Case Report: 5 Steps to Treat Lower Limb Occlusions Using Vessel ASSIST

This Case Report was published in GE Healthcare ASSIST Magazine, Issue 9, May 2021.

Yann Gouëffic, MD, PhD, is a professor of vascular surgery in the Vascular Center at Groupe Hospitalier Paris Saint Joseph, Paris, France. Pr Gouëffic received his MD and PhD from the Nantes university and completed his education from Paris university hospitals and Hope Heart Institute (Seattle, USA). Pr Gouëffic is the former chief of department of vascular surgery at university hospital at Nantes, France, from 2011-2019.

Pr Gouëffic performs endovascular and open procedures for peripheral arterial diseases with more than 20 years of experience in this field. His clinical interests include lower extremity arterial disease, endovascular revascularization, wound healing and amputation prevention.

Patient History

49-year-old male presented with decompensated non-insulin-dependent diabetes and decubitus pain in the left lower limb, no trophic disorders. There were two types of lesions: a relatively short 1cm one from the origin of the left common iliac, and a relatively short thrombosis in the left Hunter. The patient was categorized Rutherford stage IV with the limb prognosis involved. An outpatient treatment under local anesthesia and sedation was proposed.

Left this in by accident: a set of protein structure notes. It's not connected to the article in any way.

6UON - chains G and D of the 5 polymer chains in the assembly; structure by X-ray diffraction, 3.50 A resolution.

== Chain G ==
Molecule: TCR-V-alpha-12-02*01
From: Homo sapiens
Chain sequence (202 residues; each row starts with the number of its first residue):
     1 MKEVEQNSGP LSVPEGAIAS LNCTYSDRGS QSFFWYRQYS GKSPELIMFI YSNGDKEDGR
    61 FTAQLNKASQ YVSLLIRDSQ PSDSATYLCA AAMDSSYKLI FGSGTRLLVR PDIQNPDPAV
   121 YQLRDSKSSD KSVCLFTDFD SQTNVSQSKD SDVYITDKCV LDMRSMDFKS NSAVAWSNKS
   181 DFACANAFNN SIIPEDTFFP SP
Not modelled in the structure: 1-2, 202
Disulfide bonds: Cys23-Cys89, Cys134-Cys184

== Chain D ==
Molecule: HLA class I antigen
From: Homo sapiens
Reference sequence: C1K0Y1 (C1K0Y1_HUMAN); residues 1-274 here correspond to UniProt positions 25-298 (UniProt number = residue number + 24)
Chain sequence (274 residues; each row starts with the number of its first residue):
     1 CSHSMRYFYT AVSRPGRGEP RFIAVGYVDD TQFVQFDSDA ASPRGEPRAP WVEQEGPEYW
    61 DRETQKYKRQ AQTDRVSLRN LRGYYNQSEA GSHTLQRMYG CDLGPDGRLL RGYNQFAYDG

FIG 1.JPG

Fig 1. The center line on the CT angiogram was manually edited inside the occlusion.

Endovascular treatment began with the most distal lesion (superficial femoral artery) then treatment of the iliac lesion. Whatever the complexity of the lesions, it is important to always consider this approach:

1) What type of lesion is it?

2) Which access is the best?

3) How to cross the lesion?

4) How to prepare the artery?

5) How to treat the lesion?

For this patient, we went through the listed steps as follows:

1) For the analysis of the lesions, there are two extremely important examinations: the CT angiogram (recommended by the European Society, Fig 1) before the procedure and the Innova Breeze[2] acquisition (bolus chase) to confirm the lesion before starting the procedure.